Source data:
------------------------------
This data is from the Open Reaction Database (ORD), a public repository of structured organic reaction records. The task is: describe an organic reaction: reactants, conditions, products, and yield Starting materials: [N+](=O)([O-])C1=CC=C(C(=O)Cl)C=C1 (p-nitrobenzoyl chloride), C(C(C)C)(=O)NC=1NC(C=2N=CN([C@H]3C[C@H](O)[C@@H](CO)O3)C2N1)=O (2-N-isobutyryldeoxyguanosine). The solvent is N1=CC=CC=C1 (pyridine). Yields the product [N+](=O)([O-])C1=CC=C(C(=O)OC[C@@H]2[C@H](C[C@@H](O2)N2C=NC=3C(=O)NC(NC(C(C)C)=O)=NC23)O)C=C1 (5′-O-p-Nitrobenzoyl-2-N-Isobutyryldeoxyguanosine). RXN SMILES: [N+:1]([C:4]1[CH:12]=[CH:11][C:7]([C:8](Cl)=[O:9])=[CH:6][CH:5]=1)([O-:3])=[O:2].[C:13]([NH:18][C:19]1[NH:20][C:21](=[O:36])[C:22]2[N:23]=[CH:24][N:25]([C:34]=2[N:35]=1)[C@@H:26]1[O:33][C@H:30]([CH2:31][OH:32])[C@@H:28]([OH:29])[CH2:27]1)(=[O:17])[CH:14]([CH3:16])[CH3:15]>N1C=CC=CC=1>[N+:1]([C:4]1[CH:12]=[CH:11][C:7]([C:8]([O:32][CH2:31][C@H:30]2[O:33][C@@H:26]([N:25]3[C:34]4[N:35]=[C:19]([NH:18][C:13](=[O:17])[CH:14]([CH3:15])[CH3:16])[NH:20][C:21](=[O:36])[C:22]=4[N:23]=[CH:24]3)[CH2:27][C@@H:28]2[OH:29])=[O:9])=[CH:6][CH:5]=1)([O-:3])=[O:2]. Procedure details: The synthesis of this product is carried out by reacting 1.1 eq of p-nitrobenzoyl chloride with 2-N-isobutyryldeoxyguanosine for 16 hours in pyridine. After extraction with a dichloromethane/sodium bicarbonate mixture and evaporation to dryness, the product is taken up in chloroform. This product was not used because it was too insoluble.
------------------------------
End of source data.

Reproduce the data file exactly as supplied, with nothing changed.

This data is from the Open Reaction Database (ORD), a public repository of structured organic reaction records. The task is: describe an organic reaction: reactants, conditions, products, and yield Starting materials: [N+](=O)([O-])C1=CC=C(C(=O)Cl)C=C1 (p-nitrobenzoyl chloride), C(C(C)C)(=O)NC=1NC(C=2N=CN([C@H]3C[C@H](O)[C@@H](CO)O3)C2N1)=O (2-N-isobutyryldeoxyguanosine). The solvent is N1=CC=CC=C1 (pyridine). Yields the product [N+](=O)([O-])C1=CC=C(C(=O)OC[C@@H]2[C@H](C[C@@H](O2)N2C=NC=3C(=O)NC(NC(C(C)C)=O)=NC23)O)C=C1 (5′-O-p-Nitrobenzoyl-2-N-Isobutyryldeoxyguanosine). RXN SMILES: [N+:1]([C:4]1[CH:12]=[CH:11][C:7]([C:8](Cl)=[O:9])=[CH:6][CH:5]=1)([O-:3])=[O:2].[C:13]([NH:18][C:19]1[NH:20][C:21](=[O:36])[C:22]2[N:23]=[CH:24][N:25]([C:34]=2[N:35]=1)[C@@H:26]1[O:33][C@H:30]([CH2:31][OH:32])[C@@H:28]([OH:29])[CH2:27]1)(=[O:17])[CH:14]([CH3:16])[CH3:15]>N1C=CC=CC=1>[N+:1]([C:4]1[CH:12]=[CH:11][C:7]([C:8]([O:32][CH2:31][C@H:30]2[O:33][C@@H:26]([N:25]3[C:34]4[N:35]=[C:19]([NH:18][C:13](=[O:17])[CH:14]([CH3:15])[CH3:16])[NH:20][C:21](=[O:36])[C:22]=4[N:23]=[CH:24]3)[CH2:27][C@@H:28]2[OH:29])=[O:9])=[CH:6][CH:5]=1)([O-:3])=[O:2]. Procedure details: The synthesis of this product is carried out by reacting 1.1 eq of p-nitrobenzoyl chloride with 2-N-isobutyryldeoxyguanosine for 16 hours in pyridine. After extraction with a dichloromethane/sodium bicarbonate mixture and evaporation to dryness, the product is taken up in chloroform. This product was not used because it was too insoluble.